I myself left Kutno in 1929, and when I talked about it with my father, he told me: “I will not delay you; to this day I am sorry I did not go to America in 1905. If you want to go — go.” I said goodbye to my father and I never saw him again.

Translator's footnote

  1. Jewish school for young children. Return

My Grandfather David KOLSKI

by His grandsons Yehoshua, Menachem & Abraham

I did not get to know my grandfather while he was alive, but I got to know him very well thanks to the photo album from which his face portraits looked, which I learned to love. Grandpa's figure peeks at me with his pleasant smile and cheerful eyes. It seems as if I have known him from time immemorial, as if he held my hand when I was a little boy and he protects me from any harm. Yes, this is my grandfather, this is how I described him in my imagination, this is how I wanted to see my grandfather, if I had met him while he was alive.

From the face portraits that glance at me from the photo album, excerpts from stories about him, and from his letters, my grandfather's personality appears before me. He was born prematurely — his family said. He was among the pioneers, among the first in every act and thought! According to his townspeople, Edison did not invent electricity, Grandpa did! After all, he was the first to illuminate our city with electric light! Yes, he installed the first generator in Kutno! But at the same time as the generator, David Kolski brought another ingenious invention to the city of Kutno — the cinema! Only my grandfather's mother, 108 years old Sarah Reisel, was unhappy, fearing that all the people and animals she saw on the canvas had to be supported and fed by her son, David ... For how is it possible that all these will move on the canvas just like that?! ... The cinema hall also served as a theater hall. And when the Lodz theater troupe was about to perform in the play “Motke the Thief” — a character immortalized


Mr. David KOLSKI z”l


by city writer Szalom Asz in one of his stories, and who was nothing but a living character among the Jews of our city — Motke the meat thief burst into the hall shouting: I'm still alive I will not allow “Motke the Thief” show! However, Motke the Thief softened a little after receiving two free entrance tickets to the show. In the première, he “honored” the show with his partner.

Indeed, Motke the thief was also a son of Kutno, but their imprint on the life of the Jews in the city was not made by characters like him, but by personalities such as Grandpa David Kolski.

Blessed be his memory.

Yehoshua (his grandson)

Mr. David Kolski, son of Zeev and Sarah Reisel was born in 1861 in the city of Kutno. By nature, David was a man of action and an entrepreneur. He was the first to build a movie theater called “Modern” in the city and the first to use a generator to generate electricity for this purpose. He was also very resourceful and very organizationally capable. During the First World War, when there was a severe shortage of all kinds of essentials and on the eve of Passover, the Jews of Kutno did not have matza in honor of the holiday, so he organized with the help of his friends the baking of matza and even provided matza for the city's poor.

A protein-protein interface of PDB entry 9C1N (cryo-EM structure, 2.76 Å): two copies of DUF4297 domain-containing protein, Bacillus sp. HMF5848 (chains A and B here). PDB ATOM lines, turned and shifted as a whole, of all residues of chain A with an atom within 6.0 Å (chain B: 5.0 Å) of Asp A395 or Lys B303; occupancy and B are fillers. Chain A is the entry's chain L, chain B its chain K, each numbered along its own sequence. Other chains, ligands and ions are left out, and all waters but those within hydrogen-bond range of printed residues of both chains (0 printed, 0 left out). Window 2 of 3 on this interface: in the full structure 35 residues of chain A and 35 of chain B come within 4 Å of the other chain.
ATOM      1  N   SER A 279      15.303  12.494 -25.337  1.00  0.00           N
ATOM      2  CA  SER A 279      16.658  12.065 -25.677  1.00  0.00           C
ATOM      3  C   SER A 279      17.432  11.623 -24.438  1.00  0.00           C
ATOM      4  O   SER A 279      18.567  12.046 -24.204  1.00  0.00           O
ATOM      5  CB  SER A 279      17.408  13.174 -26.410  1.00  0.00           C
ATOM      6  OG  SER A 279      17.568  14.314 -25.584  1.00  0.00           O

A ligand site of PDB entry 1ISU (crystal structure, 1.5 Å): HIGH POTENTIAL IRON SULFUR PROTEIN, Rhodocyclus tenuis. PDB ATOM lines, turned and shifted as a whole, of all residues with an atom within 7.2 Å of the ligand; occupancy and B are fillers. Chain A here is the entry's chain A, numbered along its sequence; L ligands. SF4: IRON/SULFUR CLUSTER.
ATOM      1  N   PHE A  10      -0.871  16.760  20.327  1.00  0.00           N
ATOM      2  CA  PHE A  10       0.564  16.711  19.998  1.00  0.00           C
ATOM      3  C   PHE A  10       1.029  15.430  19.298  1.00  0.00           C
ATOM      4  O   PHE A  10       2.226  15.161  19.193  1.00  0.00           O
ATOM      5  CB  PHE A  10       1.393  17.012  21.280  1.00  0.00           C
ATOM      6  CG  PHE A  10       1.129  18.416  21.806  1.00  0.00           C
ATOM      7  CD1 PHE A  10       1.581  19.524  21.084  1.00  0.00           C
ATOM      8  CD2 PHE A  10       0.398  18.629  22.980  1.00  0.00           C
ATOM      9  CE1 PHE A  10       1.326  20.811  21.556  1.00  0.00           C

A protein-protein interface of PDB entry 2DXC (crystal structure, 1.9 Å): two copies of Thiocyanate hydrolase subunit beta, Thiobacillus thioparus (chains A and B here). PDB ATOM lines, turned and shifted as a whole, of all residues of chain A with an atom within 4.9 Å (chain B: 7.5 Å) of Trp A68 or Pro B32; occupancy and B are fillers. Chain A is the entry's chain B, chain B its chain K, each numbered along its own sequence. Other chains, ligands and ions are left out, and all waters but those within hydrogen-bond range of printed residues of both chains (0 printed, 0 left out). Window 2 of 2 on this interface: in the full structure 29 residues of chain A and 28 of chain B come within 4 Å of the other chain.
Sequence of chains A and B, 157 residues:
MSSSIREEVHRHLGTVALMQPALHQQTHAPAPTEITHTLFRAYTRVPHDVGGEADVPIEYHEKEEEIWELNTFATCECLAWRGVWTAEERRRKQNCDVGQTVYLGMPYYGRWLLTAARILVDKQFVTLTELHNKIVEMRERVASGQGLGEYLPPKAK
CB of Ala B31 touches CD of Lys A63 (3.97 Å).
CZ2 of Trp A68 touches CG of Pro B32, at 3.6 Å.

He always knew how to give wise and correct advice to anyone who turned to him and therefore earned the nickname “Custodian”. But it was not only with advice that David Kolski helped. No other has extended so much financial aid to all who turned to him. He reciprocated kindness to men who were in financial distress and helped them in as many ways as he could.

He loved every craft. The people in his “workshop” often found him immersed in all kinds of work and repairs. He also wanted to instill in his sons a love for the craft, in addition to the education he provided them.

The man was known for his honesty and loyalty, so he was entrusted with the care

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of the community's assets - the synagogue, Talmud-Torah, the cemetery, etc., as well as working in various public institutions (Linat Tzedek[1], justice, the Knesset, etc.). For years, he was also the gabbai in the synagogue.

Although he was not active in the Zionist movement, he was interested in everything that was happening in Eretz Israel and all its problems and concerns were close to his heart. And when he had the opportunity, he went to Eretz Israel to explore it length and breadth. He brought a bag of dirt from the Mount of Olives, and when the day would come when he would gather to his people, the dust of Jerusalem would be poured out into his grave. But his end was the end of the millions of his Jewish brothers and sisters in Poland — together with them he perished in the Holocaust, in the Chelmno camp.

May his soul be bound in the bundle of eternal life.

Menachem and Abraham

Translator's footnote

  1. Accommodation for the poor. Return

Hersz-Majer and Chana RAK

by The Children